At the end of the meal he'd push back his chair, and reach for the pipe he kept in his flannel shirt pocket. Then out came a pouch of Prince Albert, and despite his big square-ended fingers, and rough work-to-do hands, he was an elegant man. He'd fill the pipe with fine-cut leaf, thoughtfully tamp it, and light, with a single match. I'd lean forward eager to blow it out like it was my birthday. Once his pipe was lit and a few mandatory smoke rings blown, just for us, he'd begin: "When I was just a little kid, maybe four-years old out on the farm in Seminole, my Daddy had just bought a brand new plow, and it was in a box in our shed. My Daddy remembers finding me there, sitting with that box open, every piece of the plow's parts scattered around me, and me determined to put it together." This was a good story, because my Granddad was a gifted inventor/ machinist. His stories were good: cyclones taking the top off their house and losing his youngest sister; the Great Depression and Granddad deciding to leave the farm and, set off with his cousin Clarence to college, a first for his family; the eight brothers of his father Roy, and the cruel hand of his Grandfather John Wilson. They were always about family,”your relations” as he would say. Grandma would listen, adding a reminder or detail now and then. She was quite the storyteller herself, but her stories were told one on one, privately, for us alone, woman to girl. They were cautionary tales: stories of great pathos from her life with seven sisters, Oklahoma during the Depression, and her young married life. At table, Grandma provided the traditional Southern food-- fried chicken, milk gravy and biscuits. My Granddad provided the stories, while we, my brothers, cousins and I ate it up.
“They all know the truth, that there are only three subjects worth talking about. At least here in these parts," he says, "The weather, which, as they're farmers, affects everything else. Dying and birthing, of both people and animals. And what we eat - this last item comprising what we ate the day before and what we're planning to eat tomorrow. And all three of these major subjects encompass, in one way or another, philosophy, psychology, sociology, anthropology, the physical sciences, history, art, literature, and religion. We get around to sparring about all that counts in life but we usually do it while we're talking about food, it being a subject inseparable from every other subject. It's the table and the bed that count in life. And everything else we do, we do so we can get back to the table, back to the bed.” ― Marlena de Blasi, A Thousand Days in Tuscany: A Bittersweet Adventure
Table for Story linage
The kitchen table has always been the place for storytelling in my family. From the day to day accounting of what you did and who you saw, to the back and forth play of memories around a topic. I grew up hearing my Grandparents stories of our linage told after supper. I thought that all children knew who their great great grandparents by name, and where they’d come from. My grandfather’s stories were more about clan, the remembering of who and where, while my grandmother used stories to teach to any given situation.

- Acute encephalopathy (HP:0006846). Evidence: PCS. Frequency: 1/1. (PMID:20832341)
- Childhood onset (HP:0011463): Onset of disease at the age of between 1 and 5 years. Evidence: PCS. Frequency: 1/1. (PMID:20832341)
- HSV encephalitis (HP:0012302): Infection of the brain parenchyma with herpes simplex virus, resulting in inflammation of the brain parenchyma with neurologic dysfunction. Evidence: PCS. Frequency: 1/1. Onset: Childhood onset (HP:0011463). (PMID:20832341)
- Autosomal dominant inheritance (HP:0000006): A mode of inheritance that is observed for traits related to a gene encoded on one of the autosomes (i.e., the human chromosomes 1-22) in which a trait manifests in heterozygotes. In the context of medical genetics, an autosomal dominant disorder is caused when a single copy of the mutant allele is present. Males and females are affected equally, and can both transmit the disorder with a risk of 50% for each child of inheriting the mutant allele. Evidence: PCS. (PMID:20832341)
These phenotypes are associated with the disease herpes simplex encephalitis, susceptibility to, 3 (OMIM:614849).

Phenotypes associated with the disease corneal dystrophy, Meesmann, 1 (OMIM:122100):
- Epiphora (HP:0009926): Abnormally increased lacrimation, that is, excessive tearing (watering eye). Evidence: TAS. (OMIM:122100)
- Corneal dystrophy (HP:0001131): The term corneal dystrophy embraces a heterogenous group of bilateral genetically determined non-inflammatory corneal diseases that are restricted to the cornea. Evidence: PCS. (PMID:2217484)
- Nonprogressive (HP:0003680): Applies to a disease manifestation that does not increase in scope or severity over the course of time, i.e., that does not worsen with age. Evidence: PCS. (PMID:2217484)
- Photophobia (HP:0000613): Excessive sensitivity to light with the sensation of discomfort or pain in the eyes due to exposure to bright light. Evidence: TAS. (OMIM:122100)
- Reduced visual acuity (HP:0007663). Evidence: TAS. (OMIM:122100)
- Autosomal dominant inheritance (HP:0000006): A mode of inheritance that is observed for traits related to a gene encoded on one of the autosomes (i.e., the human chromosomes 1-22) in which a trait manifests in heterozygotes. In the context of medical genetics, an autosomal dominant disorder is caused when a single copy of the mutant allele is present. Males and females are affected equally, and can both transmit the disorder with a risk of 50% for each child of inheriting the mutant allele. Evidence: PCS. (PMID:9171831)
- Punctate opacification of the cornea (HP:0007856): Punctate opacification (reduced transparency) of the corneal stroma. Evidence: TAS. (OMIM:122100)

Table for Cultural legacy
Sitting down to meals together was a big priority raising my children. Our stories together were of a different flavor than I grew up with, more about transmitting culture, than clan. We talked about books, music, ideas, and psychology. Still using story, and personal experience as analogy and metaphor in discovering ourselves together.
Table for relationships
I tend to tell my stories like my Grandmother, as medicine. I discovered when my children were quite young that having tea together created a place at the table to sit, and let them talk to me. A place to slow down, share and listen. It was different, set off and special from the larger family meal. When they come home now the first thing we do is make tea, sit down to tell our stories, and catch up.
Table for intimacy
The table is as important as the bed in married life. My husband and I have a ritual of meeting every morning for breakfast, and it’s our big meal of the day. We eat, drink a pot of tea and talk for an hour. It’s especially the time for non- mundane talk between us. We'll explore ideas, tell our dreams, recount stories, delve into the big questions, and ponder other peoples' problems. We both have busy lives, so this is a big connection place for us, the kitchen table.
Table for friendship
I usually invite friends over rather than go out, and make them little meals. I love time with friends, the talking over an afternoon cup of tea with a best girlfriend. Or with a small group late into the night, letting darkness envelop a room as we discuss the this and that, soul talk stories of our lives, the laughter and tears of the kitchen table.
The table supports the dishes, that hold the food, that nourish us as we break the bread, and share our lives.
Other posts to enjoy
Food Shorts Audio: Good Companions Aired Sunday7/3/2016 Hot tea, milk, steamed eggs, sourdough rye toast, honey, cream cheese. A morning campfire, orange flames, blue tinge, smoke curling...